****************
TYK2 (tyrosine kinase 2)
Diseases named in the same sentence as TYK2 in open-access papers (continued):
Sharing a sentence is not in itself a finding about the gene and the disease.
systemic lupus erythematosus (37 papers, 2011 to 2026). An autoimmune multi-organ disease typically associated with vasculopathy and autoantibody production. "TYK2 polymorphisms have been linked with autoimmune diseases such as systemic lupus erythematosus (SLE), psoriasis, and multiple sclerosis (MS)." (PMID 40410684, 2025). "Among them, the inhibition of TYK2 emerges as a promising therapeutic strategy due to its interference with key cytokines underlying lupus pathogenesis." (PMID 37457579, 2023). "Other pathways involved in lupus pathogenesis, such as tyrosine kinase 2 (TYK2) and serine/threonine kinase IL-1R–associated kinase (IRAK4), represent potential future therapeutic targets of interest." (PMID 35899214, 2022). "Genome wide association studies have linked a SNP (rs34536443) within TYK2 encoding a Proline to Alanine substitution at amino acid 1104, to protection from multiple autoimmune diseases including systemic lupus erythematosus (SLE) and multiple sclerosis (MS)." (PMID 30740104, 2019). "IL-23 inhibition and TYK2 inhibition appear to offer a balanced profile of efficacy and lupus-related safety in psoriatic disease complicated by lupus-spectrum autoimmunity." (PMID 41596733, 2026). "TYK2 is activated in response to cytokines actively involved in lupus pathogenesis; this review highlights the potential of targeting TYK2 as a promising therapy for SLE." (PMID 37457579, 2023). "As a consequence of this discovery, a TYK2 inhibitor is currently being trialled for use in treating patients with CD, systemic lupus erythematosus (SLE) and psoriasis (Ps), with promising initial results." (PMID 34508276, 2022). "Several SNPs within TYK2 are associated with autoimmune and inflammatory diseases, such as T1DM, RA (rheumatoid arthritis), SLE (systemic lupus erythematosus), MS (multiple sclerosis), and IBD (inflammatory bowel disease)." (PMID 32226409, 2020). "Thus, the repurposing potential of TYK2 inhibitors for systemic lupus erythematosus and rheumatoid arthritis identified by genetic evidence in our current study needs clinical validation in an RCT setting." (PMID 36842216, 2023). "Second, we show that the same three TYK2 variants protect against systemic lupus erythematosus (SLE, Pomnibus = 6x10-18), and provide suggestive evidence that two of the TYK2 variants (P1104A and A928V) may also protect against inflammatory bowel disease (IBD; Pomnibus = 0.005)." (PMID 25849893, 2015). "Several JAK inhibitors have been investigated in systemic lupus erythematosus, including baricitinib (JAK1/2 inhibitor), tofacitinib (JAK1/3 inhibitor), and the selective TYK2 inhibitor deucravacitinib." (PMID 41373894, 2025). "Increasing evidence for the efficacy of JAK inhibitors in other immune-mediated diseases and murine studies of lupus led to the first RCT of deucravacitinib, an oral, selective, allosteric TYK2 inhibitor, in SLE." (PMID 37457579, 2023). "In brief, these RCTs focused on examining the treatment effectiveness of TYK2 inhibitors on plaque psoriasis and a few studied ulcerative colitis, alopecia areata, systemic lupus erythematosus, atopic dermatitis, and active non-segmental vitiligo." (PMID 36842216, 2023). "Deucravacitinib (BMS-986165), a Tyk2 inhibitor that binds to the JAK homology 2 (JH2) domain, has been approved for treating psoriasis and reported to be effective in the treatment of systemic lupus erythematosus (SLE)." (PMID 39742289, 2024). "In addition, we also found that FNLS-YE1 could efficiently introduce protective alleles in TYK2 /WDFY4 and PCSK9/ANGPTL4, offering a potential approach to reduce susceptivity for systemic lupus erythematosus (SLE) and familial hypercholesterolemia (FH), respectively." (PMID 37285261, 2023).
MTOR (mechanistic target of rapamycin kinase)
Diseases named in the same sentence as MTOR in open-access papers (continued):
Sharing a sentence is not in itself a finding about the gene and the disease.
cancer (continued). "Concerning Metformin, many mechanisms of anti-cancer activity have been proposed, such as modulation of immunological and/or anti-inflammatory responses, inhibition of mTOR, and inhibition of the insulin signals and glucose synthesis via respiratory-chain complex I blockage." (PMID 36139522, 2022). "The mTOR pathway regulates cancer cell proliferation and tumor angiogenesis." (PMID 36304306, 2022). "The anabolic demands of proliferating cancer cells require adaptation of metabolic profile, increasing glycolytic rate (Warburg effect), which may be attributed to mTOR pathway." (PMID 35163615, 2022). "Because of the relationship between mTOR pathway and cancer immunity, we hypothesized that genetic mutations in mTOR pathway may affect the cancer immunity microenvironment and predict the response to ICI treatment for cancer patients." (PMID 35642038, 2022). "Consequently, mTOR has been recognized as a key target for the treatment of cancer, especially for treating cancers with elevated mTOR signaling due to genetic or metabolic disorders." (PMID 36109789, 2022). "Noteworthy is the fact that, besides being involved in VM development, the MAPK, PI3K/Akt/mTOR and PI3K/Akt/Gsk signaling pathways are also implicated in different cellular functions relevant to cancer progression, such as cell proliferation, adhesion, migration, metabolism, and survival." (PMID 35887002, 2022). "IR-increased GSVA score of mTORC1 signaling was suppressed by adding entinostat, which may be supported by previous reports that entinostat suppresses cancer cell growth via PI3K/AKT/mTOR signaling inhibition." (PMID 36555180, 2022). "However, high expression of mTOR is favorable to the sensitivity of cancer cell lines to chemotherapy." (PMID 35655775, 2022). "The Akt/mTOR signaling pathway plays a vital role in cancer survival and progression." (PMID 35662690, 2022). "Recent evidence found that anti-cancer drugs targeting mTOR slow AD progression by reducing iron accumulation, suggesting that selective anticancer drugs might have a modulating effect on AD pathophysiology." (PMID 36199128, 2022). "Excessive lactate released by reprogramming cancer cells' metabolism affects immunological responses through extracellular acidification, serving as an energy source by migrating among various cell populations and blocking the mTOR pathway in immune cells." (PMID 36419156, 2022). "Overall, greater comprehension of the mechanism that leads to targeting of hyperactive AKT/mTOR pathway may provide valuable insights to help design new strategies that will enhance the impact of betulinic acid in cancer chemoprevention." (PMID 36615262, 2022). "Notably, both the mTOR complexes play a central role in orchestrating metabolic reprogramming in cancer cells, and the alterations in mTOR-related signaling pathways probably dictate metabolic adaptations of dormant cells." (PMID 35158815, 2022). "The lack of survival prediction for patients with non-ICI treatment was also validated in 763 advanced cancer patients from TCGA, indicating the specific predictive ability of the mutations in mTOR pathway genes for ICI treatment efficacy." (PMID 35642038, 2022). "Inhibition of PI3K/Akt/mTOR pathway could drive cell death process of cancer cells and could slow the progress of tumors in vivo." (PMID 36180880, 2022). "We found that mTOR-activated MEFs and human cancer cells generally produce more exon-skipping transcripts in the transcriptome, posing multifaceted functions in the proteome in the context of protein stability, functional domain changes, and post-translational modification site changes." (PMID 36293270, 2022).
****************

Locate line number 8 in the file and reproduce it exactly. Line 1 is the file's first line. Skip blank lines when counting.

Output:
cancer (continued). "Concerning Metformin, many mechanisms of anti-cancer activity have been proposed, such as modulation of immunological and/or anti-inflammatory responses, inhibition of mTOR, and inhibition of the insulin signals and glucose synthesis via respiratory-chain complex I blockage." (PMID 36139522, 2022). "The mTOR pathway regulates cancer cell proliferation and tumor angiogenesis." (PMID 36304306, 2022). "The anabolic demands of proliferating cancer cells require adaptation of metabolic profile, increasing glycolytic rate (Warburg effect), which may be attributed to mTOR pathway." (PMID 35163615, 2022). "Because of the relationship between mTOR pathway and cancer immunity, we hypothesized that genetic mutations in mTOR pathway may affect the cancer immunity microenvironment and predict the response to ICI treatment for cancer patients." (PMID 35642038, 2022). "Consequently, mTOR has been recognized as a key target for the treatment of cancer, especially for treating cancers with elevated mTOR signaling due to genetic or metabolic disorders." (PMID 36109789, 2022). "Noteworthy is the fact that, besides being involved in VM development, the MAPK, PI3K/Akt/mTOR and PI3K/Akt/Gsk signaling pathways are also implicated in different cellular functions relevant to cancer progression, such as cell proliferation, adhesion, migration, metabolism, and survival." (PMID 35887002, 2022). "IR-increased GSVA score of mTORC1 signaling was suppressed by adding entinostat, which may be supported by previous reports that entinostat suppresses cancer cell growth via PI3K/AKT/mTOR signaling inhibition." (PMID 36555180, 2022). "However, high expression of mTOR is favorable to the sensitivity of cancer cell lines to chemotherapy." (PMID 35655775, 2022). "The Akt/mTOR signaling pathway plays a vital role in cancer survival and progression." (PMID 35662690, 2022). "Recent evidence found that anti-cancer drugs targeting mTOR slow AD progression by reducing iron accumulation, suggesting that selective anticancer drugs might have a modulating effect on AD pathophysiology." (PMID 36199128, 2022). "Excessive lactate released by reprogramming cancer cells' metabolism affects immunological responses through extracellular acidification, serving as an energy source by migrating among various cell populations and blocking the mTOR pathway in immune cells." (PMID 36419156, 2022). "Overall, greater comprehension of the mechanism that leads to targeting of hyperactive AKT/mTOR pathway may provide valuable insights to help design new strategies that will enhance the impact of betulinic acid in cancer chemoprevention." (PMID 36615262, 2022). "Notably, both the mTOR complexes play a central role in orchestrating metabolic reprogramming in cancer cells, and the alterations in mTOR-related signaling pathways probably dictate metabolic adaptations of dormant cells." (PMID 35158815, 2022). "The lack of survival prediction for patients with non-ICI treatment was also validated in 763 advanced cancer patients from TCGA, indicating the specific predictive ability of the mutations in mTOR pathway genes for ICI treatment efficacy." (PMID 35642038, 2022). "Inhibition of PI3K/Akt/mTOR pathway could drive cell death process of cancer cells and could slow the progress of tumors in vivo." (PMID 36180880, 2022). "We found that mTOR-activated MEFs and human cancer cells generally produce more exon-skipping transcripts in the transcriptome, posing multifaceted functions in the proteome in the context of protein stability, functional domain changes, and post-translational modification site changes." (PMID 36293270, 2022).